When news of Percy Shelley’s death reached England in 1822, The Courier wrote, “Shelley, the writer of some infidel poetry, has been drowned; now he knows whether there is a God or no.’” Sixty-four years later, in 1886, Stopford Brooke rose to address the first meeting of the Shelley Society. He painted a very different picture of Shelley for his assembled listeners, who included several clergymen like himself. “[T]he world will always be grateful for the religious gravity in [Shelley’s] teaching,” he claimed, because “the method Shelley laid down for attaining the perfect state is that of Jesus Christ; and is stated by him with strong reiteration.” In a generation, Shelley had gone from being an infamous unbeliever, whose “reputation was that of an atheist and rebel who behaved abominably and wrote poetry,” to being a Christian teacher, and even a prophet. . . . Shelley’s atheism no longer embarrasses his readers, and we feel no need to rescue his poetry from his own unbelief. But throughout the nineteenth century, a number of clergy and laypeople conducted an informal campaign not only to make Shelley’s poetry acceptable to Christian readers but also to encourage them to see religious truths revealed in it. — Timothy Mole, “Converting Shelley”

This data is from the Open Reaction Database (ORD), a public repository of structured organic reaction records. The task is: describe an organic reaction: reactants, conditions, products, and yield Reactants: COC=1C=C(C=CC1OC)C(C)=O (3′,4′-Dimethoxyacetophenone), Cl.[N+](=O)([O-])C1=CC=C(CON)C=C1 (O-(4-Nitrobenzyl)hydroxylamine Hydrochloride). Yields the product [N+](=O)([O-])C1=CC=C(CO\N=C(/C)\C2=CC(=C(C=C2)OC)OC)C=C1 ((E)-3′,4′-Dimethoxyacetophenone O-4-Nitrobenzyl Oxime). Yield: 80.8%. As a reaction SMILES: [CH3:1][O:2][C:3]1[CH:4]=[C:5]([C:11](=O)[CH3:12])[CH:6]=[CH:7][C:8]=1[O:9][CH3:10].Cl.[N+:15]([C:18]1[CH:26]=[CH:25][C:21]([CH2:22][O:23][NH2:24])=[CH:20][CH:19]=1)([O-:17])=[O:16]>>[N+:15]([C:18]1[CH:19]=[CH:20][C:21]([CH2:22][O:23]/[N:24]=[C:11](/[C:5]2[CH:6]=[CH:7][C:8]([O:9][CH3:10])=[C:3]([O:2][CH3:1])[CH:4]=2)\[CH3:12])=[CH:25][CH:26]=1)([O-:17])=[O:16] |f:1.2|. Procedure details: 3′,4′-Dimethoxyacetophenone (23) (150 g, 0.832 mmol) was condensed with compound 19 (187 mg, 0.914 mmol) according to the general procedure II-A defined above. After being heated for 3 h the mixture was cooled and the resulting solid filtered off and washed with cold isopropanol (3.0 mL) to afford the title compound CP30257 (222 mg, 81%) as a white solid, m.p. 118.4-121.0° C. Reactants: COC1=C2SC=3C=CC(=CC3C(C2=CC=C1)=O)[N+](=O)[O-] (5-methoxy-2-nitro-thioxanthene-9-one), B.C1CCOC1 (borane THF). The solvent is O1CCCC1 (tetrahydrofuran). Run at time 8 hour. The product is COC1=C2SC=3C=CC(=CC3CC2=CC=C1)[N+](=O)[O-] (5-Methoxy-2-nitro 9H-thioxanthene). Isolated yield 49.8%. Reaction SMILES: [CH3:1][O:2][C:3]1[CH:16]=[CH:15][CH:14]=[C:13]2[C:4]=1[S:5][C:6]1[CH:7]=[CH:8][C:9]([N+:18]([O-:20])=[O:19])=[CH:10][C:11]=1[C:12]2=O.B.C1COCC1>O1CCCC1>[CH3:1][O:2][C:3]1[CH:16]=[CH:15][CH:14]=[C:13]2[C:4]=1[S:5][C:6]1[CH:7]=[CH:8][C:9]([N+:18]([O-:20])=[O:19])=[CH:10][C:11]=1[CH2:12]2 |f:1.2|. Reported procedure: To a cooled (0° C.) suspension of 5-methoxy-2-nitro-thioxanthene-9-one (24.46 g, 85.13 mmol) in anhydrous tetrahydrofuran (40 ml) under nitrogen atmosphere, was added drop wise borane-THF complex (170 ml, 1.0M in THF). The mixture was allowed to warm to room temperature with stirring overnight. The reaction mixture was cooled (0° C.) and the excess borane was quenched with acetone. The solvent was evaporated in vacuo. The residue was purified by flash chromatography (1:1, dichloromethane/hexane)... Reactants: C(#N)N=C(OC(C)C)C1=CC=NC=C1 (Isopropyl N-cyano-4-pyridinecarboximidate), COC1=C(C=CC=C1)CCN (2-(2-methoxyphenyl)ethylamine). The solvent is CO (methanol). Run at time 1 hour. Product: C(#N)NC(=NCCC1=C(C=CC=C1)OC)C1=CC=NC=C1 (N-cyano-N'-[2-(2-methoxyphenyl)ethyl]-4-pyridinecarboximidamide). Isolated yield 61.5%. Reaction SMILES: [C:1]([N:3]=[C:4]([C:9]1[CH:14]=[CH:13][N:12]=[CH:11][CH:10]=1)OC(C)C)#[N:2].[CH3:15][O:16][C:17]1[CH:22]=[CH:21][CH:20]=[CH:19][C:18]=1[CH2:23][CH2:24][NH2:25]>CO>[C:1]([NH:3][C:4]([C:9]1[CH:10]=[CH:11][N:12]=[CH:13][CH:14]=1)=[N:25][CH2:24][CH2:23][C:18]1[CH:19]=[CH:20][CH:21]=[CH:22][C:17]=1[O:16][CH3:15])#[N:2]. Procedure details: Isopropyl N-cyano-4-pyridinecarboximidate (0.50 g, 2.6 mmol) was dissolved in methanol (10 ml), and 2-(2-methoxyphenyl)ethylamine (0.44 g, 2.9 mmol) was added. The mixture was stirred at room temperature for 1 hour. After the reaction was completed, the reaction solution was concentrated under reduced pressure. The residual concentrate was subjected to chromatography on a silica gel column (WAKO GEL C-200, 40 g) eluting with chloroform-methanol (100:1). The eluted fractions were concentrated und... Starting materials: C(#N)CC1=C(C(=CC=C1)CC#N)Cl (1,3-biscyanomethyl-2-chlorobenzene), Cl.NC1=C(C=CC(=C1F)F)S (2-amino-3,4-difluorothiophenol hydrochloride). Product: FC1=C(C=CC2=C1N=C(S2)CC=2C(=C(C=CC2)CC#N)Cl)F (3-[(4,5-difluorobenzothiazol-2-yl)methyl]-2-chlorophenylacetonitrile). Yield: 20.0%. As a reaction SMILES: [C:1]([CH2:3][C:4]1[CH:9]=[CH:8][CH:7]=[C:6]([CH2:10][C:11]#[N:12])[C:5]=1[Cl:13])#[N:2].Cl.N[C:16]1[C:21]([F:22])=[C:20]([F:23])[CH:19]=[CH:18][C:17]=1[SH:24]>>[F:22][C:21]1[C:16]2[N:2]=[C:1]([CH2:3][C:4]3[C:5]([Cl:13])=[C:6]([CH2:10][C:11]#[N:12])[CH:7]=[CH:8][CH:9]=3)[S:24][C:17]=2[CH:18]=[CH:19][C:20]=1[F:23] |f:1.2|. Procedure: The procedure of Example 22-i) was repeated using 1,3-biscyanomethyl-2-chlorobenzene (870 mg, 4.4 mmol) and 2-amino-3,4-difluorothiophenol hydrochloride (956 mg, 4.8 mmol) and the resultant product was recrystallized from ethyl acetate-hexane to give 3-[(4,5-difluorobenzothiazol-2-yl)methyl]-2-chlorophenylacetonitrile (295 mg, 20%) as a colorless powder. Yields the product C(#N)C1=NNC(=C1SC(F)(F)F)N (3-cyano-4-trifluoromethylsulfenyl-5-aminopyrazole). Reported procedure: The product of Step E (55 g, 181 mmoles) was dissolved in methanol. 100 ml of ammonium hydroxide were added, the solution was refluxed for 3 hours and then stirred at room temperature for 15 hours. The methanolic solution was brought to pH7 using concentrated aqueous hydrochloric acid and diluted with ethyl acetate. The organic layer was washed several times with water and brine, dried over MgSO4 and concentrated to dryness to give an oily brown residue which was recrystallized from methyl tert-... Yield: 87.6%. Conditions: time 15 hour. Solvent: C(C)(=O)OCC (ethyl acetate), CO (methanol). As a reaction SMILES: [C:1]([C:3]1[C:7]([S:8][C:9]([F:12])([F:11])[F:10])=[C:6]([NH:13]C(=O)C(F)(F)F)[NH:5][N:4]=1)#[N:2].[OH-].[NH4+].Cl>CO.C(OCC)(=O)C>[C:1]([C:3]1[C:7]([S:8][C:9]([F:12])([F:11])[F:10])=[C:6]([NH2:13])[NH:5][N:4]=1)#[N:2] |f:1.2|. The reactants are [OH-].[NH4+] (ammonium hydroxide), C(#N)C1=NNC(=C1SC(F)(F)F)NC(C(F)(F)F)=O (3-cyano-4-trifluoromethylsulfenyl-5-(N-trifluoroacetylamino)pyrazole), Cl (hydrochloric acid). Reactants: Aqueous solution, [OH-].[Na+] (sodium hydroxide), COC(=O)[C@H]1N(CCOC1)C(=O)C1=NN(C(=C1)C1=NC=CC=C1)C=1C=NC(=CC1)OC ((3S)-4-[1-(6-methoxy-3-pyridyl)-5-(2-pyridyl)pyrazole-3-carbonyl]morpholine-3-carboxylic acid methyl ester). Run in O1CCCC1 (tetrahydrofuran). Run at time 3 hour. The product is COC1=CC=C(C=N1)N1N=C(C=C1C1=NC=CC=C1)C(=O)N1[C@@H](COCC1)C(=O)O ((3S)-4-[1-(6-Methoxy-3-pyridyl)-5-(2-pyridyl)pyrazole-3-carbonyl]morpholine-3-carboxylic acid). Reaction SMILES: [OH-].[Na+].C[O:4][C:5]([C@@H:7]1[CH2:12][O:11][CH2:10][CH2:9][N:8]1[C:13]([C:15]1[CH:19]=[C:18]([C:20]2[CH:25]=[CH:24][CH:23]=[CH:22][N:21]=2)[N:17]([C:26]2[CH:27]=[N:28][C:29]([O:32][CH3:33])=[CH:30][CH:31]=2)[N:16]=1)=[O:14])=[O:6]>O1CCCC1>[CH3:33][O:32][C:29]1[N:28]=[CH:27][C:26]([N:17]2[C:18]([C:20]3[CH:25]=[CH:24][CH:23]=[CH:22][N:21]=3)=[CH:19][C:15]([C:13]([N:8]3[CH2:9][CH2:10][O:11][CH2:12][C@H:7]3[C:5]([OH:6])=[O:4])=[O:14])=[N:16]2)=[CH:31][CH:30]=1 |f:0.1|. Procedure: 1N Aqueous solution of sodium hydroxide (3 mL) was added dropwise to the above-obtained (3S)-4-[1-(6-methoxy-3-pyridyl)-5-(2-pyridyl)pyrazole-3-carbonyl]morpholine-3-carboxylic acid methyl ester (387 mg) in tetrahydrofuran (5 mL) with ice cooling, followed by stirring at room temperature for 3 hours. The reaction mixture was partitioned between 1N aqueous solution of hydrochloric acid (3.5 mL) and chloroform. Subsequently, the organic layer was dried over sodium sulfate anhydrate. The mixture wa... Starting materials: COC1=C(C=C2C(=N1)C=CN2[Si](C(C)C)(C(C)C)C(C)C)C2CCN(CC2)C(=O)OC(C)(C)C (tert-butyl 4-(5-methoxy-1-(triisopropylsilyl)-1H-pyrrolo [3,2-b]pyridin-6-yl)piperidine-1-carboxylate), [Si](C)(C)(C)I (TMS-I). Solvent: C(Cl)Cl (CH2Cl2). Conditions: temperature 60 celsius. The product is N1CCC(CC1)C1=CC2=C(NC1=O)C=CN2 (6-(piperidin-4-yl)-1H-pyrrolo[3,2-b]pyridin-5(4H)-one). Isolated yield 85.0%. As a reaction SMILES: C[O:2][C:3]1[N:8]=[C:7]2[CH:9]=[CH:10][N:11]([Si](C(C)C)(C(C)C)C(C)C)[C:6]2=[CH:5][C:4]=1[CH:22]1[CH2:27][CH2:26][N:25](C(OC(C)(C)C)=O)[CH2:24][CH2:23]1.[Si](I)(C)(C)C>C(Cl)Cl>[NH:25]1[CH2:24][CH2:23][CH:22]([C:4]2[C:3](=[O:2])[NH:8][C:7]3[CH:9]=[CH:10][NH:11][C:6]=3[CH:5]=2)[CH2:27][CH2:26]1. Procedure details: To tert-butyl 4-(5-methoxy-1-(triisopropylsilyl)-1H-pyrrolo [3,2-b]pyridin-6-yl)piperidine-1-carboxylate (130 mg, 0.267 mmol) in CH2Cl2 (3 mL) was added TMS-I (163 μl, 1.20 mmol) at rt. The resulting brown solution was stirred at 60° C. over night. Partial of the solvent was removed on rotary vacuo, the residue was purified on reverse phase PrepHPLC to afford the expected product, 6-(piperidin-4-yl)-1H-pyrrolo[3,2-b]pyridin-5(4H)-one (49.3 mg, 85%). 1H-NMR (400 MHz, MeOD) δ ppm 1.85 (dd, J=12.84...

Biographical Materials


Themes, Genre and Imagery — Sitemaps

Contexts — Sitemaps


Mole, Timothy. What the Victorians Made of Romanticism: Material Artifacts, Cultural Practices, and Reception History. Princeton: Princeton University press, 2018.

Incorporated in the Victorian Web in July 2000

Last modified 29 August 2018